Of course, there’s no substitute for putting miles on your wading boots if you want to access less crowded water. On one of my favourite streams, my wife and I have gotten into the habit of walking a full hour from the parking lot before we cast our first fly. It can be difficult to walk past so many beautiful pools and runs, but if the objective is to find some peace, quiet and less-pressured trout, it’s worth every step.
Putting some miles on your wading boots will get you into water that sees little angling pressure
Conversely, don’t overlook the "close" waters, under and around bridges. Many fly-fishermen, believing that any easily-accessed water gets fished heavily, don’t start casting until they’ve waded 100 metres or more. That’s a mistake. Fish will hold where there’s food and safety - the water beneath bridges often provides both these necessities. Without naming names, I’ll tell you that I had two wonderful days fishing rainbows and cutthroats on two popular trout streams this summer, in each case within 100 metres of a major highway.
Sometimes you can find excellent fishing immediately adjacent to highways and well-travelled roads
Another option is to take the road less-travelled, meaning finding and fishing waters that are simply less popular among the angling community. In my search for less crowded waters this summer, I fished two streams I’d never fished previously, predominantly because they’re not known to be popular trout waters, I suppose. In one instance I enjoyed two consecutive evenings hooking and releasing rainbows and big rockies on dry flies; in the other, I caught more brown trout on streamers than you’d believe if I told you. The point is that it can still pay to do a little exploring.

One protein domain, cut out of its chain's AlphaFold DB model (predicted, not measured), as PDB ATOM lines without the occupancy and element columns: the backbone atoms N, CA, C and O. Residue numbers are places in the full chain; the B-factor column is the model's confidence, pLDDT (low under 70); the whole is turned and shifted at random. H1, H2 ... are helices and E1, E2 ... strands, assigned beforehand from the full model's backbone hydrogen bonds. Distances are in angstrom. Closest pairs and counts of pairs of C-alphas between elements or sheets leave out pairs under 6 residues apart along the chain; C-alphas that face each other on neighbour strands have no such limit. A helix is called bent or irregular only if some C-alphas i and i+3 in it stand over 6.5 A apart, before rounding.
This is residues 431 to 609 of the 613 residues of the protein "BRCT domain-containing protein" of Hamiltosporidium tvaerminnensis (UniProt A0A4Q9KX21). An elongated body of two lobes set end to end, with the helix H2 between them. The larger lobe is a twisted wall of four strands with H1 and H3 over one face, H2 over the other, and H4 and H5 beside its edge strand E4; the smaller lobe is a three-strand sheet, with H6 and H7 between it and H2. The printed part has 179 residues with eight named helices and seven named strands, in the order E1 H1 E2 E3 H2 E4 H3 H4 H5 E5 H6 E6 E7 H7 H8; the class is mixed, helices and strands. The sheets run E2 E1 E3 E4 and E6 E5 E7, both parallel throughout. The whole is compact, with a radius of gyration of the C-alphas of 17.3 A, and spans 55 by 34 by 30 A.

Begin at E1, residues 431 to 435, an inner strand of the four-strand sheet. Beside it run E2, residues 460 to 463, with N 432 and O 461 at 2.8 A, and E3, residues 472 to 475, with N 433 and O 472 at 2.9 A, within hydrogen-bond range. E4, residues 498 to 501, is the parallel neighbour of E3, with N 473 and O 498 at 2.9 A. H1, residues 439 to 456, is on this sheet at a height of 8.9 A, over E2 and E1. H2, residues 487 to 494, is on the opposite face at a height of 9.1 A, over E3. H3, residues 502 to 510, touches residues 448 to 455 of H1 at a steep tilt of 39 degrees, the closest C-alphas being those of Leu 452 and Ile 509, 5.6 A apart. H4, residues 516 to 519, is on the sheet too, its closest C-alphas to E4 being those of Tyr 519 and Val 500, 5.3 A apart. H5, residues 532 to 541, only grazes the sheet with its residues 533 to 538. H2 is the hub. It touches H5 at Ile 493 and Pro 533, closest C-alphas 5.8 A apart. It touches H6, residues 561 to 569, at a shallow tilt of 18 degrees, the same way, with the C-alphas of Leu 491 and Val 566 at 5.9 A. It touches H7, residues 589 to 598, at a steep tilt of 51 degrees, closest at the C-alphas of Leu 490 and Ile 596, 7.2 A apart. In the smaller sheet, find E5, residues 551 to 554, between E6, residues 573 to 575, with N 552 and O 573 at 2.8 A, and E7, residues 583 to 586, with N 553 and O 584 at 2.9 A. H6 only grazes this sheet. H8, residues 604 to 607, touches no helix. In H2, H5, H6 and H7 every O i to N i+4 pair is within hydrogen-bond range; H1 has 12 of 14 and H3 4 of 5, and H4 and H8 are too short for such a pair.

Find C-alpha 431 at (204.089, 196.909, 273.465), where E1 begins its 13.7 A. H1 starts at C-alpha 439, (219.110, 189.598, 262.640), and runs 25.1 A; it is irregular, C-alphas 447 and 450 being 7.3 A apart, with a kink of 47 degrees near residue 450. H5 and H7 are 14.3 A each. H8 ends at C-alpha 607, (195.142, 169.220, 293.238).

Fishing unpopular water can often produce impressive results
Selecting Your Fly
As noted earlier, trout can become selective, even on low productivity, cold water streams where they would typically eat every tasty-looking morsel that floats by. Too much fishing pressure, however, and even the most reliable flies may not be as dependable as they once were. As renowned Alberta fly-fishing guru Jim McLennan once said, "Even cutthroat get the blues". Everything else being equal, the best remedy is to go to a smaller fly. In some cases, much smaller. Where I could once depend upon bushy attractor patterns in sizes #12 or #14 to catch 80% of the fish 80% of the time, I’m now finding myself going to #16s and #18s on a more regular basis. And instead of using attractor patterns, I’m turning with increasing regularity to patterns that more accurately mimic natural hatches.
Another tactic worth trying to increase your catch rate on heavily fished streams, as anathemic as it may be to many, is to fish nymphs and streamers on trout streams where you’d typically fish dry flies only. Nymphs can be fished alone, in tandem with another nymph, or as a dropper below a dry fly. I am seeing an increased use of nymphs on some of our cutthroat waters where a nymph would almost never have been used previously by most anglers. The fact is that, after watching one artificial after another drift by, and falling for the odd one of them, trout will become more particular, and offering a nymph as a change-up often proves to be just the ticket.
Streamers, too, are finding a place on typical dry fly streams where trout are becoming increasingly selective. Small leech patterns, in particular, have proven to be very effective, especially in those pools through which a parade of anglers drifted a series of dry patterns all day long. Like you and I, I guess even trout appreciate a little variety now and then.
Increasingly crowded trout streams can be discouraging, but don’t let them get the best of you. With a few simple changes in how and where you seek trout, you can still enjoy fishing reminiscent of the "good old days".